On Wednesday, March 16, 2022, the Smithsonian American Art Museum (SAAM) hosted artist and filmmaker Beatriz Santiago Muñoz for a virtual film screening and conversation about her work that explores the picturesque landscapes, fraught histories, and complex demographics of Puerto Rico. In Otros Usos (Other Uses) (2014), Santiago Muñoz captures, through the view of a refracting prism, the deceptively beautiful island of Vieques, which the US military used as a weapons testing site for six decades. Through this creative play with light, reflection, and distance, the artist imagines other uses for this terrain after the military’s pressured exit from the island in 2003. In Gosila (2018), the artist explores the disordered aftermath of hurricane Maria. By presenting an intimate exploration of often-stereotyped spaces, Santiago Muñoz’s reflections on her home fracture expectations and illuminate her subjects in new ways. All artwork clips have been removed from this event recording.

Santiago Muñoz is joined in conversation by Taína Caragol, curator of painting and sculpture and Latino art and history at the National Portrait Gallery, and Saisha Grayson, curator of time-based media at the Smithsonian American Art Museum.

This program was part of SAAM’s fourth annual Virtual Women Filmmakers Festival, which was presented completely online and ran from March 1-23, 2022, in honor of Women’s History Month. In 2022, the festival focused on the theme of “(Re)Making Space,” and featured the following artists: Sasha Wortzel, Beatriz Santiago Muñoz, and Shirin Neshat. Through their artistic choices, the conventions they overturn, and the visionary insights they bring to each frame, each artist uses their cameras and imaginations to reshape how we see the world. Through powerful and experimental artworks, they invite us to examine our relationships to and deeper understandings of chosen landscapes.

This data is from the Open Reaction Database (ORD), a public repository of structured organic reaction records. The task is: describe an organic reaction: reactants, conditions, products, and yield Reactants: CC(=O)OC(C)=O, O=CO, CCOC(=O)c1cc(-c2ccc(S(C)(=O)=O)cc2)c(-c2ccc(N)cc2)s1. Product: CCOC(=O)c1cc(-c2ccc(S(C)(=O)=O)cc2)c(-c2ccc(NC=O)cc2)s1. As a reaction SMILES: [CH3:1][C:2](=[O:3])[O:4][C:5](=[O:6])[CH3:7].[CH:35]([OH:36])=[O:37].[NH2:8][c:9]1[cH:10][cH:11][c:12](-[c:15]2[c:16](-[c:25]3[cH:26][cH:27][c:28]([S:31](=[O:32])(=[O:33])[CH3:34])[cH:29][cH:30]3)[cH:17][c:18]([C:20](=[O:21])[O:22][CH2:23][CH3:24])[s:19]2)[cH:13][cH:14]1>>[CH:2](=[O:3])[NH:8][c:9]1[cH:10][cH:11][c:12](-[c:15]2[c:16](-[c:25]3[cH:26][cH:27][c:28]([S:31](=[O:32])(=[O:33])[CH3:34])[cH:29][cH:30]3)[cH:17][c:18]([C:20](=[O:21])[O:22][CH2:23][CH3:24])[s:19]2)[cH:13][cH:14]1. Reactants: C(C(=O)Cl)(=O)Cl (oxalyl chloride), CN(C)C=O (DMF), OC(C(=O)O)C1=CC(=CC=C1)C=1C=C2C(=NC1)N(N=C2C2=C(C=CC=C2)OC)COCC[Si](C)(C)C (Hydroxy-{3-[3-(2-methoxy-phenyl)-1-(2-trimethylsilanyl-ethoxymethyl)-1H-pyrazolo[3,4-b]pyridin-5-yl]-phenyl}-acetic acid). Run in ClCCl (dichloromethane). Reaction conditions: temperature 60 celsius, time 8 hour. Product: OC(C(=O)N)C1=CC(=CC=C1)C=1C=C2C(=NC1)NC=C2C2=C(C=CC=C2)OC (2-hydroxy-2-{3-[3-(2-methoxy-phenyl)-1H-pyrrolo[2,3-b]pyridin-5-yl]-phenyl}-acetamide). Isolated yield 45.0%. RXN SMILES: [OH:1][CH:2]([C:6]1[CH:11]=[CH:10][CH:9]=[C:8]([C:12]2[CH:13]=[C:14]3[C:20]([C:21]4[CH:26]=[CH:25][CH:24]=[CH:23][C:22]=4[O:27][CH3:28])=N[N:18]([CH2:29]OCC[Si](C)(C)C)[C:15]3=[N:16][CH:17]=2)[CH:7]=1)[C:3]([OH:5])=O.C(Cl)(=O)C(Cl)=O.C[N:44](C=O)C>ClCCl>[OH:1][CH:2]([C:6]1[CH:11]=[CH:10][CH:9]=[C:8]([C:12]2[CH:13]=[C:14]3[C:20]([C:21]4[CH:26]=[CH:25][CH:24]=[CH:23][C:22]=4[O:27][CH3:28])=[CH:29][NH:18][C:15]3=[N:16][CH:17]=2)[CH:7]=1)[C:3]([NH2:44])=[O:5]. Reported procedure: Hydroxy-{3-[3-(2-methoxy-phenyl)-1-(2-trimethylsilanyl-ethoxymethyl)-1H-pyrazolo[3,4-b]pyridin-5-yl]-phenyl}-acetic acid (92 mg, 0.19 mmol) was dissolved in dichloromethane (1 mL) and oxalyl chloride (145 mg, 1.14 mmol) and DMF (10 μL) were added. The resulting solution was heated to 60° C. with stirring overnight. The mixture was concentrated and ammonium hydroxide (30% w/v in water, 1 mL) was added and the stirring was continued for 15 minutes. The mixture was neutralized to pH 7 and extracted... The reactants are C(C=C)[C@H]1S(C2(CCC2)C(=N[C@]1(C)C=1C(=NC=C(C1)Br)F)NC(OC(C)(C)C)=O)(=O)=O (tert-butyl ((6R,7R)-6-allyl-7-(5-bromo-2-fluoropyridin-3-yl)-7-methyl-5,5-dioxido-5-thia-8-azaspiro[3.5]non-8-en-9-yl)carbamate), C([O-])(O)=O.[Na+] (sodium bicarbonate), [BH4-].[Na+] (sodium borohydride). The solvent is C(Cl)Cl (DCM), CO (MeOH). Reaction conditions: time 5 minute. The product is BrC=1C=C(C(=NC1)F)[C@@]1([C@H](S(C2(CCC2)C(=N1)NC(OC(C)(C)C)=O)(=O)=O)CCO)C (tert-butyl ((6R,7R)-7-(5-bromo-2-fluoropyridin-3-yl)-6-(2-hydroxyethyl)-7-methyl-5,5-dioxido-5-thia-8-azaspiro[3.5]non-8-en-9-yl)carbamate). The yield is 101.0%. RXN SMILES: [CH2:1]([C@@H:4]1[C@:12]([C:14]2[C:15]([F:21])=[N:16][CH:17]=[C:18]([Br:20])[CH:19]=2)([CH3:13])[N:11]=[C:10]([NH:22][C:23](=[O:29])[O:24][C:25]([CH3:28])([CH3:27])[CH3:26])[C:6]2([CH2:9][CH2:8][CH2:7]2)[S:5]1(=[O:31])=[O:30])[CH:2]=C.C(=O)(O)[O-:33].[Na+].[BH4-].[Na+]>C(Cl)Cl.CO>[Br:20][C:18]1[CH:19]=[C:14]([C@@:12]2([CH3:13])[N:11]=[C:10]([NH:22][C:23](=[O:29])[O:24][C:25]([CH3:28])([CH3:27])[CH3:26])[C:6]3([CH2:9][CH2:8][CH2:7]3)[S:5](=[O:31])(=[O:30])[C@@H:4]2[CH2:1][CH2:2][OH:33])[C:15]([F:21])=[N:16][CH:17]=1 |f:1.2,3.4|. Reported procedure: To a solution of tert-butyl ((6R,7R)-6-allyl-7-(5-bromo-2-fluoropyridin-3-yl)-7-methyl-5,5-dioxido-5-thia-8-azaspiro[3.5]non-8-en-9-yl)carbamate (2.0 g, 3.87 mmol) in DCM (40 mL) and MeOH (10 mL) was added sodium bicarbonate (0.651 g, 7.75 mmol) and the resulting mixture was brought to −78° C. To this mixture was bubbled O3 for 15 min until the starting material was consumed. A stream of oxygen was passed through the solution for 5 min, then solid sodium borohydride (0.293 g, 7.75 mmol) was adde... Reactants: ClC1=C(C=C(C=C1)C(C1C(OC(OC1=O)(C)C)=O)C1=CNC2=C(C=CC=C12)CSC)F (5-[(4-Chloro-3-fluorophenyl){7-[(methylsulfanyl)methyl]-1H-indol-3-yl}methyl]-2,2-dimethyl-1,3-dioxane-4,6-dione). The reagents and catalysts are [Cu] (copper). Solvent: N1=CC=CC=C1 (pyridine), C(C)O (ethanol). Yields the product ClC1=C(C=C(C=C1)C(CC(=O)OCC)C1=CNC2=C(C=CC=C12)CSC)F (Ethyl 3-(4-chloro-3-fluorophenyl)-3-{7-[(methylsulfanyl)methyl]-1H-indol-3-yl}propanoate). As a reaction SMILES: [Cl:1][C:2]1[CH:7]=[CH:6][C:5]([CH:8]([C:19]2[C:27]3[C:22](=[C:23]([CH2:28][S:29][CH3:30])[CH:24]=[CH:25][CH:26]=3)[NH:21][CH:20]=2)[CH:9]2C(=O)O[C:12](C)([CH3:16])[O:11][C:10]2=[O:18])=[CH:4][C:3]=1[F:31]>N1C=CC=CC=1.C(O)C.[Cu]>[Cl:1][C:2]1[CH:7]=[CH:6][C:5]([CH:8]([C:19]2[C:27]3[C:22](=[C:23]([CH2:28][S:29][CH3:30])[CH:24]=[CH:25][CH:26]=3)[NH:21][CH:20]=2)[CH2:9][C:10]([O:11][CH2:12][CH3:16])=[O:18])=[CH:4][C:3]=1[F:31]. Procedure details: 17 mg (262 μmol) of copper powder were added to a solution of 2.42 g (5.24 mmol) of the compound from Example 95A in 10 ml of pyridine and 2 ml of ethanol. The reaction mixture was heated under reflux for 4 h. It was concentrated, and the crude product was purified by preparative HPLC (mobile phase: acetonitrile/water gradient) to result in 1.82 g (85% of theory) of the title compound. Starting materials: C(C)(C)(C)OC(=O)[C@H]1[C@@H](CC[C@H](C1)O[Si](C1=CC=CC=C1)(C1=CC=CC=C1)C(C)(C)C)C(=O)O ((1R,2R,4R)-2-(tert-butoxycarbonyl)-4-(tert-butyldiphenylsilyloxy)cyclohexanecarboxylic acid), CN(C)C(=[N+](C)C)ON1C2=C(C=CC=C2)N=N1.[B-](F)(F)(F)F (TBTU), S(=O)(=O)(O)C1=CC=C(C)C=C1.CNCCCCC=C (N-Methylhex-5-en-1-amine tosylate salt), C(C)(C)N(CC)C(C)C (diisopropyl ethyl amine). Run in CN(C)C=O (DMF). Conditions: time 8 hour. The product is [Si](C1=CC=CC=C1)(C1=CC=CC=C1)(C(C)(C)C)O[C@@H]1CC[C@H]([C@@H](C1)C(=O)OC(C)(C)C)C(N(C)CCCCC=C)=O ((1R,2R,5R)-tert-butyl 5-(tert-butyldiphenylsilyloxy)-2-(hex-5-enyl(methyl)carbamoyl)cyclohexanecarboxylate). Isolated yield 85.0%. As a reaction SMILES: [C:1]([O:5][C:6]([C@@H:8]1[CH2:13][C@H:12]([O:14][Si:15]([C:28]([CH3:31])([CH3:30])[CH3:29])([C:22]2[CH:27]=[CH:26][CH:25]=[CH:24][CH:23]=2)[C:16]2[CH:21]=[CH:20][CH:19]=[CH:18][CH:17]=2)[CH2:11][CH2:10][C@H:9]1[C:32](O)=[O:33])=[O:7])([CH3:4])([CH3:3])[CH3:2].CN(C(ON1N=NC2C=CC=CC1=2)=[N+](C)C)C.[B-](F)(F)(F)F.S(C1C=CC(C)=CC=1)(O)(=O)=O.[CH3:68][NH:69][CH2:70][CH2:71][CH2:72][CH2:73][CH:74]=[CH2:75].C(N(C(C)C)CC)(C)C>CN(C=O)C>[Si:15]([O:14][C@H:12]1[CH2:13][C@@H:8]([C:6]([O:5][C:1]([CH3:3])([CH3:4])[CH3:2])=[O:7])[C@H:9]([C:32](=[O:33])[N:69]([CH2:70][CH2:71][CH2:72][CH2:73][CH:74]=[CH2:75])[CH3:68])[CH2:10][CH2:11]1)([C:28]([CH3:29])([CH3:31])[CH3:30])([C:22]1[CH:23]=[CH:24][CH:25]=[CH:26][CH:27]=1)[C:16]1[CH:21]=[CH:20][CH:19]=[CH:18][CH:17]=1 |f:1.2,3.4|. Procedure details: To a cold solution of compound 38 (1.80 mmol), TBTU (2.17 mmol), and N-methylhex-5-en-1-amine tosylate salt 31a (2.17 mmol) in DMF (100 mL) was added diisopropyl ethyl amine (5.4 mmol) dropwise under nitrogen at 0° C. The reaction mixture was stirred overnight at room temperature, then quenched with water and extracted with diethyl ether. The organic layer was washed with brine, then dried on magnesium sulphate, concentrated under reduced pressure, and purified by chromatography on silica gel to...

This program was made possible by the Smithsonian American Women’s History Initiative, Because of Her Story, and was co-presented with the Smithsonian’s National Portrait Gallery.

Shirin Neshat

Internationally acclaimed artist Shirin Neshat (b. 1957, Qazvin, Iran) works across photography, film, video, and performance to consider the intersection of individual lives, imposed ideologies, and cultural divisions. Living in the US since Iran’s Islamic revolution in 1979, Neshat creates art that reflects on contrasting experiences between women and men (in Iran and beyond), countries and regions, ideals and values, ancient and post-modern worlds, and entanglement and exile.

Virtual Screening with Artist Shirin Neshat

Watch the Conversation

On Wednesday, March 23, 2022, the Smithsonian American Art Museum (SAAM) hosted internationally acclaimed artist and filmmaker Shirin Neshat for a virtual film screening and conversation about her latest body of work, Land of Dreams (2019-2021). Part fiction and part documentary, Land of Dreams is a multidisciplinary project that reflects on New Mexico’s diversity and fraught history. All artwork clips have been removed from this event recording. Neshat was joined in conversation by Adriel Luis, curator of digital & emerging practice at the Smithsonian Asian Pacific American Center, and Saisha Grayson, curator of time-based media at the Smithsonian American Art Museum.

This program was part of SAAM’s fourth annual Virtual Women Filmmakers Festival, which was presented completely online and ran from March 1-23, 2022, in honor of Women’s History Month. In 2022, the festival focused on the theme of “(Re)Making Space,” and featured the following artists: Sasha Wortzel, Beatriz Santiago Muñoz, and Shirin Neshat. Through their artistic choices, the conventions they overturn, and the visionary insights they bring to each frame, each artist uses their cameras and imaginations to reshape how we see the world. Through powerful and experimental artworks, they invite us to examine our relationships to and deeper understandings of chosen landscapes.

This program was made possible by the Smithsonian American Women’s History Initiative, Because of Her Story, and was co-presented with the Smithsonian Asian Pacific American Center.

Credit

Women Filmmakers Festival at SAAM is made possible by the Smithsonian American Women’s History Initiative, Because of Her Story.

The logo of the Smithsonian's Women's History Initiative